The US came under sharp criticism at the UN Human Rights Committee in Geneva yesterday (March 13) for a long list of human rights from detention without charge at Guantánamo, drone strikes and NSA surveillance, to the death penalty, rampant gun violence and endemic racial inequality.
This criticism came at the start of a two-day grilling of the US delegation by the committee’s 18 experts, who made clear their deep concerns about the US record across a raft of human rights issues. Many related to faultlines as old as America itself, such as guns and race, The Guardian, UK reported.
Commenting on more recent issues, the experts raised questions about the National Security Agency’s surveillance of digital communications in the wake of Edward Snowden’s revelations. This week’s dispute between the CIA and US senators over calls for declassification and release of the 6,300-page report into the Bush administration’s use of torture techniques and rendition matters were also raised.
The committee is charged with upholding the International Covenant on Civil and Political Rights (ICCPR), a UN treaty that the US ratified in 1992.
The Guardian report stated that “the US is clearly sensitive to suggestions that it fails to live up to the human rights obligations enshrined in the convention – as signalled by the large size of its delegation to Geneva this week. And as an act of public shaming, Thursday’s encounter was frequently uncomfortable for the US”.
Walter Kälin, a Swiss international human rights lawyer who sits on the committee, attacked the US government’s refusal to recognise the convention’s mandate over its actions beyond its own borders..... “This world is an unsafe place,” Kälin said. “Will it not become even more dangerous if any state would be willing to claim that international law does not prevent them from committing human rights violations abroad?”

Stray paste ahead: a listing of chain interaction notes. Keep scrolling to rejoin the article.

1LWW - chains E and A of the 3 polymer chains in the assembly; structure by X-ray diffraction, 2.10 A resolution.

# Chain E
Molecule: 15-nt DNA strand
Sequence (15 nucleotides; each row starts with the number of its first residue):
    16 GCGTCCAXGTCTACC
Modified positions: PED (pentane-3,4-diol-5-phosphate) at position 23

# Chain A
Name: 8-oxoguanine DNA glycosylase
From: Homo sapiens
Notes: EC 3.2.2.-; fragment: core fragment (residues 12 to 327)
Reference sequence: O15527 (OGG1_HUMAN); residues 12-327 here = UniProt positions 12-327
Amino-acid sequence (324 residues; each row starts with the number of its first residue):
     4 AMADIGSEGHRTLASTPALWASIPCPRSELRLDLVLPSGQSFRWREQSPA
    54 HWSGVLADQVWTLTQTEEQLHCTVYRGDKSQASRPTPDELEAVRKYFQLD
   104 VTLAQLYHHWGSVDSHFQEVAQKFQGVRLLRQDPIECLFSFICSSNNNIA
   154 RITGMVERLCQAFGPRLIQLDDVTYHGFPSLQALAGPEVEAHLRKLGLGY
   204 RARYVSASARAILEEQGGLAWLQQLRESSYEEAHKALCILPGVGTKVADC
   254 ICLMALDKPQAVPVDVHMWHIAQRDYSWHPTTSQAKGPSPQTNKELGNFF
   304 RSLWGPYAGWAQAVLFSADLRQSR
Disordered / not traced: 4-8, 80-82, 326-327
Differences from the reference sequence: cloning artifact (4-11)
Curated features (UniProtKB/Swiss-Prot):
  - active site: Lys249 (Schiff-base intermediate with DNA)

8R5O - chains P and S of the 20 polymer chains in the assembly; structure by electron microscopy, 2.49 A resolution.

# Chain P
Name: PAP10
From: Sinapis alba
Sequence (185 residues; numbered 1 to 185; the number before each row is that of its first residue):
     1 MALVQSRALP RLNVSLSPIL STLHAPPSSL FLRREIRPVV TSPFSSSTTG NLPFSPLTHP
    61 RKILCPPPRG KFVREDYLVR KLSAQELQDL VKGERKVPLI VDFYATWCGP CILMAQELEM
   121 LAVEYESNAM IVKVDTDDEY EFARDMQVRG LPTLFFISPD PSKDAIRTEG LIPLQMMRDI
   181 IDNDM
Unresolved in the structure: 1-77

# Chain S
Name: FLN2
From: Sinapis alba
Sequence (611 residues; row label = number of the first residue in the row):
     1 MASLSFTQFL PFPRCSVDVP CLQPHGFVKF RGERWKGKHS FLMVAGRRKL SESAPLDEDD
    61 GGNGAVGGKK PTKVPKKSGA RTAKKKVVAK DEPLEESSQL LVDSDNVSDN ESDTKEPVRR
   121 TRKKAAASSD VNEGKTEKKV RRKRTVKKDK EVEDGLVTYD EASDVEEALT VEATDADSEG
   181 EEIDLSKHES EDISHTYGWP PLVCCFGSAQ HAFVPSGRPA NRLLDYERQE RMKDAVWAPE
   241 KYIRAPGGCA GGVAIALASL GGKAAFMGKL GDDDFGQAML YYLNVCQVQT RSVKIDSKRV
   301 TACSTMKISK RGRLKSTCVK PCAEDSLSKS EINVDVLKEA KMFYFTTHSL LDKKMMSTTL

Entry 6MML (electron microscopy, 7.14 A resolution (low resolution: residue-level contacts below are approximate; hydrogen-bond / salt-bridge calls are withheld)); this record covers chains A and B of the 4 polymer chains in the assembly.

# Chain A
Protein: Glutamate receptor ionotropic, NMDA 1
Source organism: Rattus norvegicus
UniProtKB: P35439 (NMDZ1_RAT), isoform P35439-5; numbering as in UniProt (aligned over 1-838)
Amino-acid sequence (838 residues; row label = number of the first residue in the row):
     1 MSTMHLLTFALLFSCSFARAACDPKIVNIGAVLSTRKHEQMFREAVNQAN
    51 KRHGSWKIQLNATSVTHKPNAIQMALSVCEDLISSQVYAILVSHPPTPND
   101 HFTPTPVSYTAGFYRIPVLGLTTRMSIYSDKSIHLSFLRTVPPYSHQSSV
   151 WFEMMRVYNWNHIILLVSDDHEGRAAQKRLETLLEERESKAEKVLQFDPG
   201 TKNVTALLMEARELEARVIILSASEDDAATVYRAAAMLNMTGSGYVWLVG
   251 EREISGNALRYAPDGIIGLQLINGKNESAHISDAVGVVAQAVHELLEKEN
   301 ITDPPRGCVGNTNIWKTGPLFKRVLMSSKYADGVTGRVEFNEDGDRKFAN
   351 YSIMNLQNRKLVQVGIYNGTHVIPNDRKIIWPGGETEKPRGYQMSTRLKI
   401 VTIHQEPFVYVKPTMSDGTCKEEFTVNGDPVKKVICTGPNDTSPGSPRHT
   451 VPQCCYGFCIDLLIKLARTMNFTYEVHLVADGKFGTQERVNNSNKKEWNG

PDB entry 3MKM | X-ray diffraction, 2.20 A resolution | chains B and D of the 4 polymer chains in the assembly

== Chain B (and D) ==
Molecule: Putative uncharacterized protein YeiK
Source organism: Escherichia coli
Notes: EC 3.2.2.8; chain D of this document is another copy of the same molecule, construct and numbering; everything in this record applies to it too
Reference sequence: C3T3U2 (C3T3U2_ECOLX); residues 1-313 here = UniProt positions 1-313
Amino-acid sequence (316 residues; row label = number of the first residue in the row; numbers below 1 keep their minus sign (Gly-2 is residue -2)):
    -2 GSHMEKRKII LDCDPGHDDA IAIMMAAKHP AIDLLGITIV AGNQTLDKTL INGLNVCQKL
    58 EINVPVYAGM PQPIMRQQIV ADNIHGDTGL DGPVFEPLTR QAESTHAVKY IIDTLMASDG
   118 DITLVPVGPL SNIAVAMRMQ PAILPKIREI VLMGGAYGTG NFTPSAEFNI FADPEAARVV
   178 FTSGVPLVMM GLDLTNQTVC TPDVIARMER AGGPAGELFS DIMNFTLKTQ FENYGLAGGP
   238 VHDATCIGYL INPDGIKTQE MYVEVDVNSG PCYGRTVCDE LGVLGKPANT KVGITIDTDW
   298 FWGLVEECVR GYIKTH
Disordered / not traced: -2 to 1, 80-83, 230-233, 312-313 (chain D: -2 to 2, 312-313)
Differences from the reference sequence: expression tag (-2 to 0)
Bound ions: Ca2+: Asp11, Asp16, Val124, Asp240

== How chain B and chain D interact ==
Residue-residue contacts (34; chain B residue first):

Strong criticism also came on the large number of persons on death row in the US. Pointing out the disproportional representation of African Americans on death rows, he added: “Discrimination is bad, but it is absolutely unacceptable when it leads to death.”
On the issue of guns Kälin pointed to another “staggering figure” – that there are 470,000 crimes committed with firearms each year, including about 11,000 homicides.
Among other issues that came under strong criticism at the Committee were;
• the proliferation of stand-your-ground gun laws
• enduring racial disparities in the justice system, including large numbers of black prisoners serving longer sentences than whites;
• mistreatment of mentally-ill and juvenile prisoners;
• segregation in schools;
• high levels of homelessness and criminalization of homeless people;
• racial profiling by police, including the mass surveillance of Muslim communities by the New York police department.
The head of the US delegation, Mary McLeod, a senior official in the State Department, insisted that the country was “continually striving to improve”. She said: “While we are certainly not perfect, our network of federal, state and local institutions provide checks on government … Since the founding of our country, in every generation there have been Americans who sought to realize our constitution’s promise of equal opportunity and justice for all.”
Read the Guardian article at: http://www.theguardian.com/world/2014/mar/13/us-un-human-rights-abuses-nsa-drones